Last night (Sat., Jan. 23, 2021), Ultimate Fighting Championship (UFC) remained on “Fight Island” in Abu Dhabi, United Arab Emirates, for UFC 257. There were some interesting fights throughout the card, but it’s impossible to bury this lede: UFC 257 was the return of Conor McGregor. Opposite top-ranked Lightweight contender and previous knockout victim, Dustin Poirier, McGregor looked to stake his claim for a Lightweight title shot.
Let’s take a closer look at the best performances and techniques:
Poirier Plays It Smart
Dustin Poirier can trade heavy punches with anyone. He proved it in his run to the interim Lightweight title, biting down on his mouthpiece and trading blows with proven bruisers in Justin Gaethje and Eddie Alvarez, only to emerge as the victor when the dust finally settled. That does not mean it would have been a good idea to trade punches with Conor McGregor.
Early on, things did not look great. Poirier was backing off, looking a touch uncomfortable, reacting to each of McGregor’s feints. The Irishman, meanwhile, can still unsling deadly punches with a fluidity seldom seen in MMA.
It all changed when Poirier did something brilliant: he shot a takedown. It wasn’t a beautiful one, but it put McGregor on his butt. He wasn’t then able to control “Notorious,” but it landed them in the clinch, where Poirier stalled through two of McGregor’s most dangerous minutes.
When the two separated, both were a little slow, but Poirier was measurably more comfortable. His calf kicks began to land. A check hook scored. Even as McGregor landed the better shots, Poirier’s confidence grew.
The momentum shifted fully soon into the second. The calf kicks added up quickly — note that McGregor, as a Southpaw, rarely has to deal with the strike and they were nowhere near as popular during his rise — and McGregor did not like it. Poirier landed a check hook after a calf kick, and McGregor backed off. Which strike hurt him? It’s hard to say, but it didn’t matter.
Poirier pursued, chasing his foe along the fence. Now confident that the man in front of him was only human, Poirier unleashed a flurry of big shots like he was faced with any other foe.
McGregor fell like the rest.
Lightweight’s Latest Star
Lightweight is not a division that really needed new contenders, yet Michael Chandler has arrived.
Dan Hooker had the range and counter strikes to really punish his foe’s lunges, and the odds makers favored him for that very reason. Chandler seemed aware of his foe’s strategy, yet early on, Hooker’s calf kicks were landing more often than Chandler’s body punches, though neither man seemed particularly phased.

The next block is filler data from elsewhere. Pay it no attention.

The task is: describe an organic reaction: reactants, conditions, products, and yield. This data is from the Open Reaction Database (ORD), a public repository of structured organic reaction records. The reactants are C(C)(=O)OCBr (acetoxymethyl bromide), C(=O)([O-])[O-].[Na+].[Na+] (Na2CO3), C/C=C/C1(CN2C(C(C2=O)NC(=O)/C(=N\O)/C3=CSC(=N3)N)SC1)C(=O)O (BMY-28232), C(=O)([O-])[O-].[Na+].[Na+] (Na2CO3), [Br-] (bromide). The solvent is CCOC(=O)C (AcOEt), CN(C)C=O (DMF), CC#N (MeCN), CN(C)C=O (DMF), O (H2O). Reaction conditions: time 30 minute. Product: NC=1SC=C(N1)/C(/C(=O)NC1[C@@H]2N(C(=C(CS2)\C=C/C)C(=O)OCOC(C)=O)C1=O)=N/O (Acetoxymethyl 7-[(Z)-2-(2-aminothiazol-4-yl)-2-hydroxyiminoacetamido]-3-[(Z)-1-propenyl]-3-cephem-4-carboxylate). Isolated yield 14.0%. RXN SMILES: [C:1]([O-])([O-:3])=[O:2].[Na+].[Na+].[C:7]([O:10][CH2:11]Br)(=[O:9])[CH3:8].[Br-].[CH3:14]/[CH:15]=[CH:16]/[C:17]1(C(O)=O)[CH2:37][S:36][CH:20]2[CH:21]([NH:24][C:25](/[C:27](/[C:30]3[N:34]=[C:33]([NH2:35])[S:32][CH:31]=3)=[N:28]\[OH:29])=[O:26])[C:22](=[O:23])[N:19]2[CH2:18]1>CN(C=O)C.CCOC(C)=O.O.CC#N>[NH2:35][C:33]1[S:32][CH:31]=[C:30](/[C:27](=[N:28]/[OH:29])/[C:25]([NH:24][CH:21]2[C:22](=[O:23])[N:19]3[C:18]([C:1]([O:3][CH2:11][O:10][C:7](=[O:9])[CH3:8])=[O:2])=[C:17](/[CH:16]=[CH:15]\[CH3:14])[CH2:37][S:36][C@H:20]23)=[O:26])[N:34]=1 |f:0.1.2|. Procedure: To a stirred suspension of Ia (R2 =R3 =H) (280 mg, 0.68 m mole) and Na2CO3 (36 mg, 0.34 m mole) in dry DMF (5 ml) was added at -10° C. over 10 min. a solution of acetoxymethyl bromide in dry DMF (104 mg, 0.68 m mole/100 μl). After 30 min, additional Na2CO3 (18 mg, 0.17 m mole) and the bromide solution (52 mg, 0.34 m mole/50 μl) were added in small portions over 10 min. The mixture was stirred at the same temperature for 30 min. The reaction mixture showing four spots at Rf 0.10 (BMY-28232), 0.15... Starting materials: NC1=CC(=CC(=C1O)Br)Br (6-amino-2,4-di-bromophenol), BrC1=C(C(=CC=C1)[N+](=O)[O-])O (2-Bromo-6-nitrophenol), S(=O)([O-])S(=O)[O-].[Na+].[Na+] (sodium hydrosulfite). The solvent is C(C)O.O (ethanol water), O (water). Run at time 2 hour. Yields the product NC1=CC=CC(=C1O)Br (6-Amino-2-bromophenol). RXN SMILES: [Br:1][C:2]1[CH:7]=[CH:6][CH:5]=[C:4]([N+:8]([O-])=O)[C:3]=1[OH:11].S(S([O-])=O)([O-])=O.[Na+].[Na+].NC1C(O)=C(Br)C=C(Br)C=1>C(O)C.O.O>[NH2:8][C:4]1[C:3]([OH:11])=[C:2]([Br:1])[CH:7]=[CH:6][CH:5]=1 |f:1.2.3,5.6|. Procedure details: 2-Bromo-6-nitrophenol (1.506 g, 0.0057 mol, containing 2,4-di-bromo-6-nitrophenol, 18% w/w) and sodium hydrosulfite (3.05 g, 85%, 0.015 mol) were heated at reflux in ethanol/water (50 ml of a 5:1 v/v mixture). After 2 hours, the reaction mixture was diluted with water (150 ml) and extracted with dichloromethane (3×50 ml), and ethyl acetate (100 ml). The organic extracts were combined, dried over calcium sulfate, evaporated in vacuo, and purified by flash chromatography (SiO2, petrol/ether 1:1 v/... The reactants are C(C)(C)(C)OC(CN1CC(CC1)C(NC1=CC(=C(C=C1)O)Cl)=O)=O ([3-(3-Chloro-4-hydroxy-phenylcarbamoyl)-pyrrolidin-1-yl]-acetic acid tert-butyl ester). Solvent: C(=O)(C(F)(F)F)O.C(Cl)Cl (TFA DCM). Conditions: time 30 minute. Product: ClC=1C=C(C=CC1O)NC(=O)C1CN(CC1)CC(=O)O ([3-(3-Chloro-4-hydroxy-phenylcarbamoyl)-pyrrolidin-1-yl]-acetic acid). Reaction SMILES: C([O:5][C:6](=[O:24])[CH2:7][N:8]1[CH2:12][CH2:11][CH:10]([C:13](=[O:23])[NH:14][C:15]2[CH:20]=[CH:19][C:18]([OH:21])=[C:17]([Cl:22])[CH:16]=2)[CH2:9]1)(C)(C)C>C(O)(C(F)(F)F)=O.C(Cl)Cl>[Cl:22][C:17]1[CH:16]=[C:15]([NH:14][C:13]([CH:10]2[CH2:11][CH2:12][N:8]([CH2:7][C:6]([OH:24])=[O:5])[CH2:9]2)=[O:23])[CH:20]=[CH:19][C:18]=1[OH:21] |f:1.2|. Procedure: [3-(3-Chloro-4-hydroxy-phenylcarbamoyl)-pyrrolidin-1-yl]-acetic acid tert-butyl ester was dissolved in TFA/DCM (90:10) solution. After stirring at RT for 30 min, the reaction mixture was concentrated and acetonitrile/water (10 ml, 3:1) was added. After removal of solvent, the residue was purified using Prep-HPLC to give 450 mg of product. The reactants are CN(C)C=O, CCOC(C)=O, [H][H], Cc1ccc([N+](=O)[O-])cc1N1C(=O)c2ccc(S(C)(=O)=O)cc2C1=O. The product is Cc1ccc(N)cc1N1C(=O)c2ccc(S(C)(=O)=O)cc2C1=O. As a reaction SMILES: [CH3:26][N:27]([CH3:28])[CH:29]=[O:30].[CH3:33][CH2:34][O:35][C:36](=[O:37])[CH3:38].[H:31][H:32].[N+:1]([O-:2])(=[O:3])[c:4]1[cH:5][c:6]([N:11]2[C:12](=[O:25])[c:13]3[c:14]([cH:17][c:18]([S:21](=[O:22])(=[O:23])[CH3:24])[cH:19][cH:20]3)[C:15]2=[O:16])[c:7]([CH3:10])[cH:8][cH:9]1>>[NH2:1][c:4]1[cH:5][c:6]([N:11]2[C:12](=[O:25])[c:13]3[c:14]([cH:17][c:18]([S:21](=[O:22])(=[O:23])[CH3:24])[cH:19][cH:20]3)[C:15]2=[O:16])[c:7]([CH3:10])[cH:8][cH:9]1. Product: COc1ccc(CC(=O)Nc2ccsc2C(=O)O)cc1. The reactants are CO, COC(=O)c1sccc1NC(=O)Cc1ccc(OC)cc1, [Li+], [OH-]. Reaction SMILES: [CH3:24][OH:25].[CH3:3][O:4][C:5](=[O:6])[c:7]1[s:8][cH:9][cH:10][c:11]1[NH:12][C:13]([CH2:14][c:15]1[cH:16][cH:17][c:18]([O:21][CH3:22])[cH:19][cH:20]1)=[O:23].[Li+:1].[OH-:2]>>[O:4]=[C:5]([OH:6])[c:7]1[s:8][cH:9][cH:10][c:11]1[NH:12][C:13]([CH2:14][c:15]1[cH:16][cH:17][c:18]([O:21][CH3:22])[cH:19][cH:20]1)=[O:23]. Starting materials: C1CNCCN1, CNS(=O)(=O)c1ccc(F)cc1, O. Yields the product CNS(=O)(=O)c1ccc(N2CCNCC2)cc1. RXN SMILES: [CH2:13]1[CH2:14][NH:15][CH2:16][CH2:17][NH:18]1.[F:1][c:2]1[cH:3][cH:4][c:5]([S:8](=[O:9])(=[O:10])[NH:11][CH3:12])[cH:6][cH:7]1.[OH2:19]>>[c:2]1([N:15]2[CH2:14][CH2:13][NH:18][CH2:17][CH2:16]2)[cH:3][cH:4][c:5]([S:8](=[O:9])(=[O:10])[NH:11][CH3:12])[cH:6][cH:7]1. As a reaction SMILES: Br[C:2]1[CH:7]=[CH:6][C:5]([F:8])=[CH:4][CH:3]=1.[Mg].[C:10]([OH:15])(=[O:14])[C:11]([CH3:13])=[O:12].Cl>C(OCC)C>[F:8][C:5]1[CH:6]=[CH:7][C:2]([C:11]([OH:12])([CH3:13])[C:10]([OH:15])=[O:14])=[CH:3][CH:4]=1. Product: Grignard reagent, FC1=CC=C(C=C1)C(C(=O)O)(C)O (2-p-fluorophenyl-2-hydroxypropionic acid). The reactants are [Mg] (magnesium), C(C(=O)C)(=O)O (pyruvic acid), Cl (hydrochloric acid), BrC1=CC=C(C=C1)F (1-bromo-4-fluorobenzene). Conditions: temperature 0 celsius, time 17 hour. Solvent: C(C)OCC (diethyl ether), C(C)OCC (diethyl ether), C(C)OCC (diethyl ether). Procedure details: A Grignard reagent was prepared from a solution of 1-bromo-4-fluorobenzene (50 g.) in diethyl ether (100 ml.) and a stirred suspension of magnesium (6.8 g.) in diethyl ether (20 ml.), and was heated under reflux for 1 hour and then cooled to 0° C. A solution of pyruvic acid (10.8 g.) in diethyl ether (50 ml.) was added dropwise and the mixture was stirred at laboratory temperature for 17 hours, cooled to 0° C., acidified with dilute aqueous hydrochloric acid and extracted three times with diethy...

Just before the knockout, one of Hooker’s low kicks seemed to bother Chandler’s lead leg.
That’s the beauty of knockout power and insane athleticism. Once Chandler’s lunging left hook connected to the jawline, nothing else mattered but that strike. Hooker has never really been put down by one shot before, not until he met the former Bellator Lightweight king.
Muradov Makes A Statement
Makhmud Muradov picked up his third straight victory inside the Octagon, announcing himself as a dark horse contender at 185 lbs.
Opposite Andrew Sanchez, Muradov was smart. He moved well and picked at the wrestler’s Karate-influenced stance, digging hard calf kicks at an impressive rate. His jab and range punches landed well too, and in general, Muradov was patient in breaking his foe down. By the middle of the second, however, Muradov was in control and no longer satisfied with simply winning the exchanges.
He wanted a knockout.
Muradov began to sling his overhand right in a wide and aggressive arc. It missed quite a few times, but when it did finally clip behind his foe’s ear in the third, Sanchez started dancing in a desperate attempt to regain his equilibrium. Muradov swarmed and scored the technical knockout finish, making the most of his high-profile opportunity.
Strawweight Stopping Power
Marina Rodriguez has been working hard for this moment.
Five fights into her UFC career, the Muay Thai striker had yet to score a stoppage. That wasn’t for lack of trying — Rodriguez always pursued the finish, prioritizing damage over all else, which actually cost her on the judges’ scorecards on a couple occasions. In the biggest showcase opportunity of her career against arguably her toughest opponent, Rodriguez made it happen.
Amanda Ribas took the first round with some smart grappling. She really stalked her opponent in order to find that takedown, however, and Rodriguez countered in the second with a stiff right hand plant counter. Ribas walked right into the strike, and Rodriguez ended up showing off her finishing instinct twice due to an odd circumstance involving a near stoppage from referee Herb Dean.
It’s a huge win for Rodriguez, one that should help push her into the title mix.
- Julianna Pena defeats Sara McMann via third-round rear naked choke: McMann was the better technical fighter in seemingly every area, and she took the first round without much issue. Pena is nothing if not persistent, however, and her combination of submission attacks from her back and small strikes at every opportunity slowly shifted the momentum to her side throughout the second round. In the third, Pena fully turned the tables with a big takedown, overwhelming her opponent on the mat to force the submission finish and return to the win column.
For complete UFC 257: “McGregor vs. Poirier” results and play-by-play, click HERE!